Theresa May spoke of the “quiet revolution” and her Brexit plan, but does Sunderland feature in it?
For the sake of 7,000 Nissan workers and the tens of thousands toiling away in associated industries, it must.
The Prime Minister’s rallying call to the nation at the Conservative Party conference, however, gave little away on their future.
Unlike Jaguar Land Rover in Birmingham, Nissan Sunderland was not name-checked in May’s address. Perhaps it pays to keep quiet.
Those in power don’t like the boat being rocked. And Nissan chief executive Carlos Ghosn had been rocking more than most with his call for compensation if his company was to face export tariffs after Brexit.
In short, he wouldn’t be investing in Sunderland, until assurances were given. Not surprisingly, she didn’t bring it up in front of the Tory faithful.
The PM did, however, acknowledge the importance of the nation’s car industry. A sector she described as being “of strategic importance to our economy.”
Had a bone been thrown Sunderland’s way? Her next utterance, suggested it just might have.
She vowed to “do everything we can to encourage, develop and support” those industries. Everything?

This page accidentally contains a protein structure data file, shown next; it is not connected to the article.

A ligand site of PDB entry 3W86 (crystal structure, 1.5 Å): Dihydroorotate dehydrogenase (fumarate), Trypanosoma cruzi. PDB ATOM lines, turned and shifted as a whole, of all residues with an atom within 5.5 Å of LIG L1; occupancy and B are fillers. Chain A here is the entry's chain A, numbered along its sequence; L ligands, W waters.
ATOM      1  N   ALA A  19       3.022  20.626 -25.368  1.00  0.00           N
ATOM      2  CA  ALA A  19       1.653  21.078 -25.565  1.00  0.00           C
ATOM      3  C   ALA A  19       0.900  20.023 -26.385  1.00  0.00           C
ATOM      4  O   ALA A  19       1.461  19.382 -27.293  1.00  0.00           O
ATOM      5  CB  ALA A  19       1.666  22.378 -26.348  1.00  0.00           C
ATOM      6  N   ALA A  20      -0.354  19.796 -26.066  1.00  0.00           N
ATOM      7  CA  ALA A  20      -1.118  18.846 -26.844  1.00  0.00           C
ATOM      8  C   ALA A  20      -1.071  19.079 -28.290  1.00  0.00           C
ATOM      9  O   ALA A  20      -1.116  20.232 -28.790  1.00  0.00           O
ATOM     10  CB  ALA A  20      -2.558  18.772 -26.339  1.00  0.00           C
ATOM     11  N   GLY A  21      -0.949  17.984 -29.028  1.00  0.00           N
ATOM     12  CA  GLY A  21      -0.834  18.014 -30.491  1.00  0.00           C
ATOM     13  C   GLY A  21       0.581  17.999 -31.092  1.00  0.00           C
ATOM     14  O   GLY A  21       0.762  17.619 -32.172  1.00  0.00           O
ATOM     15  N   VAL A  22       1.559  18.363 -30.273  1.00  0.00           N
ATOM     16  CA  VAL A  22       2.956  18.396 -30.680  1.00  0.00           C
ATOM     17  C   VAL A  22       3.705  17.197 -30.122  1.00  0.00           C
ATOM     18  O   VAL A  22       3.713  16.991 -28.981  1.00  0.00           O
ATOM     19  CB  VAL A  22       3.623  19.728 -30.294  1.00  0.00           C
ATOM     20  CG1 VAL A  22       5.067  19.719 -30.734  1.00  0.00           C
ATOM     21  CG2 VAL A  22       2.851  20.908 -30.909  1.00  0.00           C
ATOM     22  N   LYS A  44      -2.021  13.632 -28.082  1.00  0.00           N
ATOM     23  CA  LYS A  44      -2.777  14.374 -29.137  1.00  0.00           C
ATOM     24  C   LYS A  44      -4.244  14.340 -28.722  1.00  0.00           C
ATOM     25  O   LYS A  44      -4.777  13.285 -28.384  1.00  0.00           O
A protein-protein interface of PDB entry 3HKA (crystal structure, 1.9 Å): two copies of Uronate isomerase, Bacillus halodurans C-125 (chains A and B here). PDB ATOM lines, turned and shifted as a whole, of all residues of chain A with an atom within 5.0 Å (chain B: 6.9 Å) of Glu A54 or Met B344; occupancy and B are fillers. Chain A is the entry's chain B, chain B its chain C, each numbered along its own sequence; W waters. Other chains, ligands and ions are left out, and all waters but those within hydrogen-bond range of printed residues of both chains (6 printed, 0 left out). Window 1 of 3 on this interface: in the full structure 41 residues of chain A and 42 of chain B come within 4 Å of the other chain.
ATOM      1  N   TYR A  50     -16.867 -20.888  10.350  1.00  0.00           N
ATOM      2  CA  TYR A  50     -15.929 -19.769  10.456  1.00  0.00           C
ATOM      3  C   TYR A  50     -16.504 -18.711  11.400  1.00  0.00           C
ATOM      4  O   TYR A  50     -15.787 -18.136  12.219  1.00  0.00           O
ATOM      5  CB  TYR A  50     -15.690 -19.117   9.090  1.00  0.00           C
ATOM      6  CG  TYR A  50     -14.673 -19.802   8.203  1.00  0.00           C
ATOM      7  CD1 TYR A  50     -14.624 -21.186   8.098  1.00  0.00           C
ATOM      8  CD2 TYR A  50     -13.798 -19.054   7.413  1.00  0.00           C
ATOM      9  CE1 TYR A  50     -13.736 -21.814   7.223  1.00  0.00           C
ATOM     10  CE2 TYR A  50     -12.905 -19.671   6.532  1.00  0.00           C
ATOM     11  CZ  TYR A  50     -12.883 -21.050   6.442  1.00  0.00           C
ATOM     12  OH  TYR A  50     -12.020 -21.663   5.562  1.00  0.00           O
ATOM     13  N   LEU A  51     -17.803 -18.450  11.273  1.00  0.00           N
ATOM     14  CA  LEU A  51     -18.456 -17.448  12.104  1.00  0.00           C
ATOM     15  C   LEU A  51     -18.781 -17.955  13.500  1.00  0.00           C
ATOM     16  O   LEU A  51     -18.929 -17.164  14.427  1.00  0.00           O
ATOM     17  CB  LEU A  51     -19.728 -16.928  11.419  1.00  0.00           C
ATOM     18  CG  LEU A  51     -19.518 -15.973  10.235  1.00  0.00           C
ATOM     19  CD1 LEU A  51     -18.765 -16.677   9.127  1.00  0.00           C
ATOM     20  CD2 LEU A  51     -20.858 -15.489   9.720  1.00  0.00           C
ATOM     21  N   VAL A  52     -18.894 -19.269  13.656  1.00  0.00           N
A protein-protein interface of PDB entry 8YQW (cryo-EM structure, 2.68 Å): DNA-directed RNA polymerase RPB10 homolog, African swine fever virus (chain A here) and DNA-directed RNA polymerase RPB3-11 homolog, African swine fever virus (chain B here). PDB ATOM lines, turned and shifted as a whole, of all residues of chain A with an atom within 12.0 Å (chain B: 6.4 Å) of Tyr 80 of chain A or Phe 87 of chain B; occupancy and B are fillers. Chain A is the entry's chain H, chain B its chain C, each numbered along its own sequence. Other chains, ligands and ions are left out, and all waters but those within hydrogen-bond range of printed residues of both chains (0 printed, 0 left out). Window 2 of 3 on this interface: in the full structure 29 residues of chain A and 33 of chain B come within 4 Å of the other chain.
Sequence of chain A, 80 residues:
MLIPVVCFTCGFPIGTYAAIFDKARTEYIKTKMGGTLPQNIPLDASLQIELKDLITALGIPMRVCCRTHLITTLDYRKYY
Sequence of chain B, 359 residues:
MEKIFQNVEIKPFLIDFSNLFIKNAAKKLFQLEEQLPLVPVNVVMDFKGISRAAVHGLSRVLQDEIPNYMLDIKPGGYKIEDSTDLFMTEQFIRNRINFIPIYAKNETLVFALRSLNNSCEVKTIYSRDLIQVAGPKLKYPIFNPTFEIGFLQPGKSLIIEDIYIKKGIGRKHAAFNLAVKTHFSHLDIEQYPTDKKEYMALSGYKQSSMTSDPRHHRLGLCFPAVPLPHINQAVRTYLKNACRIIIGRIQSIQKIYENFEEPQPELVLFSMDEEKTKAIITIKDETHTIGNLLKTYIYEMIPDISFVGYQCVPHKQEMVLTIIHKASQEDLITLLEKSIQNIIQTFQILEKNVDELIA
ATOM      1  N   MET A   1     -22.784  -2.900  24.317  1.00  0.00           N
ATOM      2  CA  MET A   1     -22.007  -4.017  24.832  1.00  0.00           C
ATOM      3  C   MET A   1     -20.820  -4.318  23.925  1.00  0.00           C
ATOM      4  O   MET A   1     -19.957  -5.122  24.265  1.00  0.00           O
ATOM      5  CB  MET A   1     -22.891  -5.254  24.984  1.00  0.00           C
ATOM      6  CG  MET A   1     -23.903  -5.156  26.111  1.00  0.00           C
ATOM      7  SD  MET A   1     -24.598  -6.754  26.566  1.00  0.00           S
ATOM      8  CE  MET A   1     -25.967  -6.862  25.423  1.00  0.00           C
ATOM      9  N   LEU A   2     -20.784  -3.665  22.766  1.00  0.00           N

Nissan has outlined what support is needed to keep their business and their workers happy, but there was no detail forthcoming from the Prime Minister.
“It is, of course, too early to say exactly what agreement we will reach with the EU,” she said unhelpfully. Adding that there will be no running commentary on the deals to be struck.
The “quiet revolution” she talked about clearly extends to her own party.
She needs to take care. The car industry she lauds, is being led by Sunderland. She is the Prime Minister on the back of cities, like Sunderland, who voted to leave the EU. She may not like it, but she owes us.
Theresa May can hold her counsel on EU negotiations, but on job security and economic prosperity she’ll find Sunderland will not go quietly.